Black Fairy Play CD Recording written by Useni Perkins
We are honored to be able to offer this rare recording of a performance of the play, "Black Fairy" by Useni Perkins from 1975. The tracks are listed in the pictures provided. It contains the popular track, "Hey Black Child" which has since been recited by many children throughout the years. The book, "Hey Black Child" is also available on our website here.
Your purchase will allow you to digitally download a copy (1 time) of this recording.
Excerpt from inside cover of CD
"Black Fairy" is a fairy tale, but not in the traditional sense. When writing this play, I did not want to re-create the types of fantasies which are so common in children's theater. There is no kind of magic that can relieve Black children from the oppression that retards their development. However, I do feel giving them a better understanding of their heritage can help them achieve their true potential. And those of us who are concerned with their development should try to expose them to knowledge that gives them a p positive sense of identity. Although I do feel a children's play should be entertaining, I also feel it should be educational. Also, because there are so few children's plays which reflect the Black Experience, I wanted to write a play that Black children could identity with.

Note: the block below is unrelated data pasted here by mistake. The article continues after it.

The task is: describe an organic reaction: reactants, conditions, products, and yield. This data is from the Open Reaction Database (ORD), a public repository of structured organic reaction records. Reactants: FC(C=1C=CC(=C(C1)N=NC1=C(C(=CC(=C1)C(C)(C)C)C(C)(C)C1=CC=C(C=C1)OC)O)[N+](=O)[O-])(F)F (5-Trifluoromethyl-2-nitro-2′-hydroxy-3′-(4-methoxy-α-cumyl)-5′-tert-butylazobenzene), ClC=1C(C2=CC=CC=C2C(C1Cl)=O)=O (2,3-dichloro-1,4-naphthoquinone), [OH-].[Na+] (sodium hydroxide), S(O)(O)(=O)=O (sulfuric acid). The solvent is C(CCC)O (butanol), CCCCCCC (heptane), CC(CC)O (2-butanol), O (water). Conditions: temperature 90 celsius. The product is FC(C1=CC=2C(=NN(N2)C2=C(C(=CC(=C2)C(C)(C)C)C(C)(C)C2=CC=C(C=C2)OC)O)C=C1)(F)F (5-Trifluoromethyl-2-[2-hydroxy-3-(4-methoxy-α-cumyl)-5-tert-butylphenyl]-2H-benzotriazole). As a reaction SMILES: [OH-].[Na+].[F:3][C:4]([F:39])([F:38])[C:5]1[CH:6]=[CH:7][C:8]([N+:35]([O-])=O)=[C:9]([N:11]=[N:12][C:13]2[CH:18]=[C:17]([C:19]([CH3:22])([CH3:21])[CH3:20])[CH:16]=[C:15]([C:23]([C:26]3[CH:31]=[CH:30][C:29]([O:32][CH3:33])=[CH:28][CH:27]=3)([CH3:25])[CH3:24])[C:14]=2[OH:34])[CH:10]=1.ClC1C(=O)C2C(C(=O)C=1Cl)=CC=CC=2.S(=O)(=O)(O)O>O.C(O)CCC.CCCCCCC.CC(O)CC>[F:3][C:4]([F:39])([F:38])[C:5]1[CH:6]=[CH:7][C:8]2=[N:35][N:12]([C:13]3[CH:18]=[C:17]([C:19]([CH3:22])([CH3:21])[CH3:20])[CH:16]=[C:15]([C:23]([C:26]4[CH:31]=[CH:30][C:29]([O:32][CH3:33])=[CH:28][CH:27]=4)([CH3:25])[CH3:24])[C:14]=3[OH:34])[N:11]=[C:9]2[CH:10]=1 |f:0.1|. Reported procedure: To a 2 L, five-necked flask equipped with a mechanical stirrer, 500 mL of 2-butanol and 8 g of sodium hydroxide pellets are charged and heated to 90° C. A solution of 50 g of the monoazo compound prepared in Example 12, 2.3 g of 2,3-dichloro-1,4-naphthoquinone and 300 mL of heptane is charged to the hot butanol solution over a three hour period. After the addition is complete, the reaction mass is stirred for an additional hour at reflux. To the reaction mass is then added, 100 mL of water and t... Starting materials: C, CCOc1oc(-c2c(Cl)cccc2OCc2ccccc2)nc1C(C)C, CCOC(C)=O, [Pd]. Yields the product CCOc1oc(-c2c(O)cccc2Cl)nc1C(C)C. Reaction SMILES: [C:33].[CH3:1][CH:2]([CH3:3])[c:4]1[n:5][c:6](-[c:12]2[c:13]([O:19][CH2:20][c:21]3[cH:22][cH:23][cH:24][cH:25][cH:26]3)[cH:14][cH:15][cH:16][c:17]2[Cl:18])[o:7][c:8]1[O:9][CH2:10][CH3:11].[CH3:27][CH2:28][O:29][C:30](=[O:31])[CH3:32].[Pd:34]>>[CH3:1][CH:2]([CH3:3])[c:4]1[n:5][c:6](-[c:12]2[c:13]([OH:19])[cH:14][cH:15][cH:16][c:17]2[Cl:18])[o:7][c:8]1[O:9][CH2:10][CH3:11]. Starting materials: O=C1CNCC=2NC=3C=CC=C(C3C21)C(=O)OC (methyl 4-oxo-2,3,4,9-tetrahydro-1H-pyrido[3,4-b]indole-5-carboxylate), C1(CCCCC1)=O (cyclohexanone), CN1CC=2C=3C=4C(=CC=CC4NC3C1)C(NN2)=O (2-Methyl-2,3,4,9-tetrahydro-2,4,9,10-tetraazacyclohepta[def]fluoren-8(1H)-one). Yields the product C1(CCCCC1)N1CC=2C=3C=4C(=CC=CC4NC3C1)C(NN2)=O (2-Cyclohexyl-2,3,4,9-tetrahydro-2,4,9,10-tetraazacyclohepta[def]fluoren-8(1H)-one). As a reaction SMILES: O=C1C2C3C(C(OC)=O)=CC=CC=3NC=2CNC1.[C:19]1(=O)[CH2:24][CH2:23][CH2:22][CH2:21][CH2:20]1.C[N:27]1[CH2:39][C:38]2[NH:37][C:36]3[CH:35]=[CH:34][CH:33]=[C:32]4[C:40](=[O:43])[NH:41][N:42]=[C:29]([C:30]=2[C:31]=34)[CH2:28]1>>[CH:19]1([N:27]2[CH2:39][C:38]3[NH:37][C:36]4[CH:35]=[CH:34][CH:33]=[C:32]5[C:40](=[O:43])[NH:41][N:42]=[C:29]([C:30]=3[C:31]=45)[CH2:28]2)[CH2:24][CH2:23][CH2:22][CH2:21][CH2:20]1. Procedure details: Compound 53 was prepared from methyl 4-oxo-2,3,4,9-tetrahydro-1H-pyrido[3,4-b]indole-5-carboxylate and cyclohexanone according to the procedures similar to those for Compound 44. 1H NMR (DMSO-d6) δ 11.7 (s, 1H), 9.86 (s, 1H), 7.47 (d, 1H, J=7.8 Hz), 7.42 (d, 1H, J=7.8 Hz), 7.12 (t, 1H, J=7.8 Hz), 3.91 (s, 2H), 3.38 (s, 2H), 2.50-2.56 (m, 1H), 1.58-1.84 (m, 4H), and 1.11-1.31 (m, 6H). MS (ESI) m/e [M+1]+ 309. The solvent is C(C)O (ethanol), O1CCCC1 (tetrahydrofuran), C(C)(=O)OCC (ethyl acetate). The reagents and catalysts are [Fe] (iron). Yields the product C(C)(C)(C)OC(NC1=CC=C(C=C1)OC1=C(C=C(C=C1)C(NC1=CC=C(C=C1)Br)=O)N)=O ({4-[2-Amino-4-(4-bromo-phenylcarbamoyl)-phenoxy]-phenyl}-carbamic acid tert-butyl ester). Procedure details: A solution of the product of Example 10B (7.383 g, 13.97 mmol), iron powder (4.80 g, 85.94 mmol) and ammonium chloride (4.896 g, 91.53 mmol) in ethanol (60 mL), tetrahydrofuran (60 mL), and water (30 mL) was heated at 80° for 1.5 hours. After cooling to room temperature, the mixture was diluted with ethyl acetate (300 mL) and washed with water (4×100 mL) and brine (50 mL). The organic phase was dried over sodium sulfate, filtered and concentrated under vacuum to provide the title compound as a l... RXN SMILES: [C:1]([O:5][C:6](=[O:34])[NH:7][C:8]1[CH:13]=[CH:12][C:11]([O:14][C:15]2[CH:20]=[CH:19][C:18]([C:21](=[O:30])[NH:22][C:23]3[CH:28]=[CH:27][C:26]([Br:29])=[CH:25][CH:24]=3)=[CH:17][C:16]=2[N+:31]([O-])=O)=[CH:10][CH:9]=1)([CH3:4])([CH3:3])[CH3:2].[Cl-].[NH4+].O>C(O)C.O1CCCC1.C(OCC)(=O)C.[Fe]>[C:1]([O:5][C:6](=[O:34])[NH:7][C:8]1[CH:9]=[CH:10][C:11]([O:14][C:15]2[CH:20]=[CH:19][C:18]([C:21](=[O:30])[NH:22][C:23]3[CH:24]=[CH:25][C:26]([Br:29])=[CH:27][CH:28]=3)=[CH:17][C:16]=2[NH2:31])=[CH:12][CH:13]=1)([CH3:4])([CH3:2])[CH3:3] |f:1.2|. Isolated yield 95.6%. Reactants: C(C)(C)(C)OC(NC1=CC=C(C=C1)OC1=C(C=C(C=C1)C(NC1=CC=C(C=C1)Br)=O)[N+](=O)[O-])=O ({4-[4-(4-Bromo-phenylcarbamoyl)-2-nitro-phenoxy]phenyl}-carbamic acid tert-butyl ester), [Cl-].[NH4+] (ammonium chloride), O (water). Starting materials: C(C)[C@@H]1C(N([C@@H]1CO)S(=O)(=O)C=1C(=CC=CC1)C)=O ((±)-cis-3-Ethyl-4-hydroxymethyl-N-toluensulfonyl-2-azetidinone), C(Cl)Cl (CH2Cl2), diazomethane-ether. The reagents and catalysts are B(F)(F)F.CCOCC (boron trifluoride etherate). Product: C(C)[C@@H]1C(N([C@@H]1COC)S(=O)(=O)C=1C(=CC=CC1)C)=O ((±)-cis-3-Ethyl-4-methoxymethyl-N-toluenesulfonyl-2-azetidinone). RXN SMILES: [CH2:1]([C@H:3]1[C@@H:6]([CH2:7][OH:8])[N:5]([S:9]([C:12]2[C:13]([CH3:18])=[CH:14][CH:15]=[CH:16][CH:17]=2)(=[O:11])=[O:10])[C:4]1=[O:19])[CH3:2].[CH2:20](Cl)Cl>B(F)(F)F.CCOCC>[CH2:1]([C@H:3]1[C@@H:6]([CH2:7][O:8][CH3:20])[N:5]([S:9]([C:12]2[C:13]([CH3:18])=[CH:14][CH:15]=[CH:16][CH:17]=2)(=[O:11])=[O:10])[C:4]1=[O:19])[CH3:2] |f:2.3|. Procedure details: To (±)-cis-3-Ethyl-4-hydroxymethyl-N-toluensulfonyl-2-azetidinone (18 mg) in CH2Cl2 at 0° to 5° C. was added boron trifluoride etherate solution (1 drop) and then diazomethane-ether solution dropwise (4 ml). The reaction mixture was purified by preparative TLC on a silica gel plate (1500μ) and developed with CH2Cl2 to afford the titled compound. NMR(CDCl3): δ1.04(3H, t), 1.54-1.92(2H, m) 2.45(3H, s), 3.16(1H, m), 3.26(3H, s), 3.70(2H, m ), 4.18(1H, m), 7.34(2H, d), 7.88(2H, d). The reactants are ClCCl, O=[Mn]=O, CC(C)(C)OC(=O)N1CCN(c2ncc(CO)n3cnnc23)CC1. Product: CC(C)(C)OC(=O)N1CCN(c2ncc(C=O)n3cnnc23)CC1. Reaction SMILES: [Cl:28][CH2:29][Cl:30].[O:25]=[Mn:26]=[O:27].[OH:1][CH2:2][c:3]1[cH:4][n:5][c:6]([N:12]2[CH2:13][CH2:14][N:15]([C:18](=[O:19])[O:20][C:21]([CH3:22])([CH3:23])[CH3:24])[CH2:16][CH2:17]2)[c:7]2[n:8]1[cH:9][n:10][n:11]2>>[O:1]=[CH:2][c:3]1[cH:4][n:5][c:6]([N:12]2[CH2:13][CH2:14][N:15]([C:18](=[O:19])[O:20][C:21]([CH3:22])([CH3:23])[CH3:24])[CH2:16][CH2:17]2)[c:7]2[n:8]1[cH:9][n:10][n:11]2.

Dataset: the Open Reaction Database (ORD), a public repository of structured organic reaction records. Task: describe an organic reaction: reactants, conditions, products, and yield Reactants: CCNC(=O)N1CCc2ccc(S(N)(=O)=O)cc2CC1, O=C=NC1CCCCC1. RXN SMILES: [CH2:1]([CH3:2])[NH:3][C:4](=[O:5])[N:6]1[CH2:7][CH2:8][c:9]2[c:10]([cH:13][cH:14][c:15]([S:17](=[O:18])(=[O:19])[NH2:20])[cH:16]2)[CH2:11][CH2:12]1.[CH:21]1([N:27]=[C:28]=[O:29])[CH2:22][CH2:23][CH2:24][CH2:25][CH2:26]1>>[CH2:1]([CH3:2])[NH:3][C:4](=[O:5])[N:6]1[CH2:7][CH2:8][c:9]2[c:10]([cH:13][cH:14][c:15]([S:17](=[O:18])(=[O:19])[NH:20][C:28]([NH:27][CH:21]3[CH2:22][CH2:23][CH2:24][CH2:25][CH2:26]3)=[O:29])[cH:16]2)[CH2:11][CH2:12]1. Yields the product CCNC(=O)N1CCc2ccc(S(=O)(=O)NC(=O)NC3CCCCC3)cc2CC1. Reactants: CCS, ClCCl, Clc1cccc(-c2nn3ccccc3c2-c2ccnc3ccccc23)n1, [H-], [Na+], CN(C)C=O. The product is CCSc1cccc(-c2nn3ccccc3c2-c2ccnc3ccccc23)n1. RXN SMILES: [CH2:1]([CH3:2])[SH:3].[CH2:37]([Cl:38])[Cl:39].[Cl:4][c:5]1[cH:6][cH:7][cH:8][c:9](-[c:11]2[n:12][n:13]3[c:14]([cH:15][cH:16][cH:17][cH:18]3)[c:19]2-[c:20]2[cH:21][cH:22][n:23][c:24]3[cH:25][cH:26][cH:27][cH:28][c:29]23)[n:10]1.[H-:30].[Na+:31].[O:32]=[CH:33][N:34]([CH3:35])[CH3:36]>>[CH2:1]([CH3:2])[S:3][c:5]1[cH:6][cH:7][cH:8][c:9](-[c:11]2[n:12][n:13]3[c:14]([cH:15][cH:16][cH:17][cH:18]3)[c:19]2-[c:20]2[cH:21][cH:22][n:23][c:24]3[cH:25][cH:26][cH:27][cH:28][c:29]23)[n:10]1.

"Black Fairy" is a musical drama about a Black Fairy who lacks pride in herself and feels she has nothing to offer Black children. But when she meets Black Bird and Queen Mother (who take her to ancient Egypt, East Afrika, a southern slave plantation and the streets of Harlem), she begins to get a better understanding of her heritage. Her journey through the past enables Black Fairy to meet Aesop, Brer Rabbit, Brer Fox, Uncle Remus, Stag-o-lee, Leadbelly, and many other characters in Black folklore and Black history. At the end of her journey, Black Fairy realizes that "being Black is nothing to be ashamed of and is then able to share her knowledge with other Black children. Even though black Fairy doesn't completely resolve her dilemma, having a knowledge of her heritage does give her more confidence to cope with the future.
It is only fair to mention that "Black Fairy" would never have come to life if it were not for the creative directorship of Pemon Rami and the music composed by Tony Llorens and jerry Johnson. These people, more than anyone else, have made Black Fairy the success it has become. I also feel that without the full support of Better Boys Foundation and its Board of Directors, the production and this album would not have been possible. "Black Fairy" was the second play at the LaMont Zeno Community Theater, a cultural program of the Better Boys Foundation, a family agency located in North Lawndale in Chicago."
To hear the first track, click here.